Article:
Sometimes the ongoing strain of winter can lead to problems as your heating equipment struggles to keep your Long Island home warm and your family comfortable. Here are some heating issues you’re may encounter, and what to do to solve them:
Over-dry air – Air that doesn’t contain a healthy amount of moisture (35-50 percent humidity during the winter months) can be uncomfortable, especially for people with respiratory issues; it can also damage furniture, artwork, and even expensive electronics. A forced air system (a heating system with vents and a furnace rather than baseboards or radiators and a boiler) that isn’t functioning properly could produce air that is dryer than normal, especially during the winter when air is already naturally dryer. To fix a dry air problem, service your HVAC equipment, and consider adding a whole-house humidifier to your system.
Cycling – If you notice your heating system turning on and off (cycling) more than usual, it could indicate one of several problems – two of the most common ones are a dirty air filter or a faulty thermostat. Check both, changing the filter and swapping out the thermostat if needed. If cycling continues, contact us for service.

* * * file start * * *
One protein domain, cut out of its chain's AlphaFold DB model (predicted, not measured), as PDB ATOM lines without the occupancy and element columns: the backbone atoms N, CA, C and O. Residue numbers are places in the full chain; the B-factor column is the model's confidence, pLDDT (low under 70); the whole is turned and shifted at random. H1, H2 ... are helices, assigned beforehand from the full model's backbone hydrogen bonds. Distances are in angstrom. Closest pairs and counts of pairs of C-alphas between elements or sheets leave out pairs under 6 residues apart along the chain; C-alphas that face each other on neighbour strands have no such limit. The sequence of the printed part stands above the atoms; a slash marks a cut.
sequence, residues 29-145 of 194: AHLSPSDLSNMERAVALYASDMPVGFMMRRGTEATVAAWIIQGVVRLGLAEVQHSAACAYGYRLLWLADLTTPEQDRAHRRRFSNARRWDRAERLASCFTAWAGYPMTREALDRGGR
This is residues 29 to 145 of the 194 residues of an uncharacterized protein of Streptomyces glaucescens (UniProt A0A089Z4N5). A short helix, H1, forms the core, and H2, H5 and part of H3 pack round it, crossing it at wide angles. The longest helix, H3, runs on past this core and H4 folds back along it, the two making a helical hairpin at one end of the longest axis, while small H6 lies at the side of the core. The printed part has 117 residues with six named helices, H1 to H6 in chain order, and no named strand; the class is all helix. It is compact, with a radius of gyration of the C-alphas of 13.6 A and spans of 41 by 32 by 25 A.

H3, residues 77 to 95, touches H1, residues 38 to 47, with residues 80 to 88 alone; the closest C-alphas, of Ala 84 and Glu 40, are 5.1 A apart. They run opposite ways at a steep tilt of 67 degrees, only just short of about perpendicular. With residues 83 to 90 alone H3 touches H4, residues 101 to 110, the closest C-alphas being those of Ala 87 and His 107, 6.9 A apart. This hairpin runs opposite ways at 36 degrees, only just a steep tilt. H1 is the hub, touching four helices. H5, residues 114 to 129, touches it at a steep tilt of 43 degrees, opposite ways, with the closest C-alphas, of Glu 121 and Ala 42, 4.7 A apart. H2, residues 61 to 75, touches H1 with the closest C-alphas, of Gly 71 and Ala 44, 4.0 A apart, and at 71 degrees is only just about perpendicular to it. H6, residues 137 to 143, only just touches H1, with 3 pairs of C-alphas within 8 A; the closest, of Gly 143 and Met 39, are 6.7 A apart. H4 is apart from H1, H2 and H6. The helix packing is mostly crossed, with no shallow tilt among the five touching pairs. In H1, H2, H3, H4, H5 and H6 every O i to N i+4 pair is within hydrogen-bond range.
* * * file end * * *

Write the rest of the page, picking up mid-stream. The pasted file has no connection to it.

Carbon monoxide leaks – A carbon monoxide (CO) leak is a serious issue: CO is colorless, odorless, and potentially deadly. CO leaks are most common in heating systems that are 10 to 15 years old, so if your equipment is into its second decade, it is important to have it serviced every year. It is also critical to install carbon monoxide detectors at every level of your house and test them periodically, replacing batteries at least once per year.
Inconsistent heat – Hot and cold spots in your home can have two sources: your heating system or the house itself (it’s often both). Simple measures like replacing caulking and weather stripping and adding door sweeps will help reduce drafts, as will adding insulation to walls and floors between conditioned and unconditioned spaces. If these measures don’t do the trick, you could have an issue with a clogged filter, dirty vents, or dirty/damaged coils. As a first step, check the filter and get your heating system cleaned (a cleaning should be included in your annual heating service).
No heat – If your furnace or boiler won’t start at all, please take these six steps before you call for service – it could save you the cost of a service call:
Make sure all power switches are in the “on” or “start” position, and that your circuit breaker has not been tripped
Make sure the temperature on your thermostat is set at least five degrees above the current room temperature, and the system switch is on the HEAT or AUTO position. The fan switch should be set to ON for continuous airflow or AUTO.
Check the pilot light, if your equipment has one.
If you have a forced (or warm) air system (a furnace with ductwork), check the air filter if airflow from your vent seems low; also make sure that vents are not blocked.
If you have an oil-fired system, reset the red burner switch once; doing it more than once may flood your system with oil.